Man’s mind is an enigma, and to this day, we can’t fully comprehend what it’s truly capable of. We only understand a fraction of how it works, and so much of what it can do is still left in the dark. Such was the case when American linguist Edward Sapir hypothesized in 1929 that the structure of a language could determine how the speaker of said language perceived the world around him. This phenomenon has come to be known as the Sapir-Whorf Hypothesis, a hypothesis continuously puzzled over to this day.
The Philippines is a country where multiple languages are prevalent. English and Tagalog are two of the most common languages, and many people who speak one of these languages speak the other as well. However, there’s something uncanny about switching between the two languages, as if speakers become different people when speaking a different tongue.
“It’s like I’m more serious when I use English,” says Pam Chuateco (I, BS IE) when asked if she felt a difference when speaking in Tagalog and English. “When I speak in Tagalog, the conversation’s more fun and lighthearted.”
However, it’s not just in the way she speaks that she feels a difference, but in the way she thinks as well. Pam not only speaks in English and Tagalog, but in Chinese as well, and she says that the different ways she uses each language affects her perception of the world around her. “When speaking with my family, I use Tagalog mostly, sometimes Chinese,” Pam explains. “But when I’m in the classroom, I think in a mix of English and Tagalog because it’s more comfortable, and because of all the terms—some things can’t be translated.”
“It’s hard to do things like calculus in Tagalog or Chinese,” she adds.
The Philippines is also home to dozens of indigenous dialects, each of which is said to have their own unique tone and personality. It’s an aspect of the language borne about by years of evolution and tradition compounded on one another. As someone whose speech alternates between English, Filipino, and one of these dialects, Royce Malalis (II, MEM-MRE) tends to speak in Bisaya when he wants to convey heavier emotions. “Translating words from Bisaya to Tagalog or English limits the intensity of whatever we want to say,” he explains, adding that his thoughts primarily come to him in Bisaya.
In his opinion, however, Royce claims to not believe in the Sapir-Whorf Hypothesis’ existence, saying his personality remains the same regardless of the language he chooses to communicate with. “I think and feel the same no matter what I use,” he explains. “I think it’s more of other people interpreting me differently.” He attributes this to how different languages put different kinds of stress on words, and how these can take on different tones depending on what you’re used to.
It sounds crazy, but it’s something relatable to most people who speak more than one language. Why is this the case? The Sapir-Whorf hypothesis states that a reason for this is because the culture from which a language comes from is unique, and thus makes the values, beliefs and norms behind it come from varying origins as well. The experiences that mold the languages lead to a difference in the way people who use them think.
“The way the Chinese make up their words is different from the way English was made, or Filipino. The thought process in making these words, phrases, and sentences is a part of the language, and remains intact in those who speak them,” says Tommy Chen, a first-year Management Engineering student in Ateneo de Manila University who came from Taiwan.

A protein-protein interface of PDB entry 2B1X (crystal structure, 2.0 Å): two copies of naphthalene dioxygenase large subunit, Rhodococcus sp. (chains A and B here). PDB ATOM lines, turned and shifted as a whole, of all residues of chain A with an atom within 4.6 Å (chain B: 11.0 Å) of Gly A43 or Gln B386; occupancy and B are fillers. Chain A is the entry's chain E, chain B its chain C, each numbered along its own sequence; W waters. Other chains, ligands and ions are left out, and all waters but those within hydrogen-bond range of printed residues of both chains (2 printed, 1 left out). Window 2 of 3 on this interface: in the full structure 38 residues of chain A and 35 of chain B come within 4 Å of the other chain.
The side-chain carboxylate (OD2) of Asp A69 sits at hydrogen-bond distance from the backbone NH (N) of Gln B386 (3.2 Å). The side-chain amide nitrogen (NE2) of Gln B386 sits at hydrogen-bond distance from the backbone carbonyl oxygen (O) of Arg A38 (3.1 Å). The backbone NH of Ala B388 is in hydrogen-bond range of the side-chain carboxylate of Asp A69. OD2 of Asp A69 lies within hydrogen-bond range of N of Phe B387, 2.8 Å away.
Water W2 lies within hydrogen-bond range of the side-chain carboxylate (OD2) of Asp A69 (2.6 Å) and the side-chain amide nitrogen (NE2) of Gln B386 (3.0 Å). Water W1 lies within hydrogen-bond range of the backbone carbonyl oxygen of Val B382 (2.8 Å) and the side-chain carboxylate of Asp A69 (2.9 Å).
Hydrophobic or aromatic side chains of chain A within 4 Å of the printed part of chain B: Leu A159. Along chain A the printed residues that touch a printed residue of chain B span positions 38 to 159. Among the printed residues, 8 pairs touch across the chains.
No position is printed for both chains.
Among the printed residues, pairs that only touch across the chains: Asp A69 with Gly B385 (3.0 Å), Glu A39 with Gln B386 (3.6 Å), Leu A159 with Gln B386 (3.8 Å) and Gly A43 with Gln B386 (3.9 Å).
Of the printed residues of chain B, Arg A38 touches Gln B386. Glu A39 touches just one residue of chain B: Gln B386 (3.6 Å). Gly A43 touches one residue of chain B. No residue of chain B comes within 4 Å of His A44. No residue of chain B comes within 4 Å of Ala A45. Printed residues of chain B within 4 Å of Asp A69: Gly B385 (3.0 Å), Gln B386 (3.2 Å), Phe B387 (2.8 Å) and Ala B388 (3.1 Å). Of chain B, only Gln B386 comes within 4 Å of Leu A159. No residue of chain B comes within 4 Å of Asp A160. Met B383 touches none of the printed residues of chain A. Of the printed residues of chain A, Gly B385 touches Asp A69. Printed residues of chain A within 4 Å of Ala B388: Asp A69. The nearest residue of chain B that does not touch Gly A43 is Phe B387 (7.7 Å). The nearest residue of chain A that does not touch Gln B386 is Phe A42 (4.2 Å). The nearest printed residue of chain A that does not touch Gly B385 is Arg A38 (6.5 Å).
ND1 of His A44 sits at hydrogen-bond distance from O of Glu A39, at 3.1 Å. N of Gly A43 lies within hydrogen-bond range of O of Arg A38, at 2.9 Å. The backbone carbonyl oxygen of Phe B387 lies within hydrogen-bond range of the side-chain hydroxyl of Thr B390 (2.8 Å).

“The root of language is in history,” says Joanne Tung (I, BS IE), a speaker of three languages. “How these people lived, it affects how these languages are made. That’s why we have words like kilig and gigil in the Filipino language while other languages don’t have a direct translation; it’s not as normal to talk about such things in other countries.”
Another example of how language is influenced by their origin and history is in the Chinese language. The style in which the Chinese language is constructed is very distinct, and sets itself apart from most languages around the world. “For example, many Chinese words are based off how what’s being talked about looks visually,” Tommy said, giving an example. “The droplets of water and the flickers of a flame are represented in every character. And aspects of certain characters can be molded together to form new words.”
Why the use of a certain language influences how we think can also be attributed to how these languages construct patterns in words and sentences, as these may also distinctly vary. “The way the subjects and predicates interact in Chinese versus how they interact in English are very different,” Tommy says. “In English, the passive voice is most often used when communicating, but in Chinese, it’s the active voice that takes on a greater role in the sentence.”
In light of these things, an important question to ask is how big of a factor is this phenomenon in our daily lives. Students don’t seem to think it’s a thing to cause much hindrance in their everyday lives.
“It’s not a problem,” says Joanne. “It’s just kind of weird when you realize it and when your mind sort of switches.”
“You don’t even realize that it happens sometimes,” says Tommy. “It’s only when you really take time to sit and think about it that you realize like, ‘oh wow, this is crazy.’”
While there has yet to be concrete evidence towards proving that the language a person speaks affects how they think and perceive, the majority of the people interviewed concur to the Sapir-Whorf Hypothesis’ claim. Regardless of whether the phenomenon is real, the mere fact that it was thought up only serves to show the complexity of human communication, and how similar words can mean entirely different things and portray whole spectrums of emotions.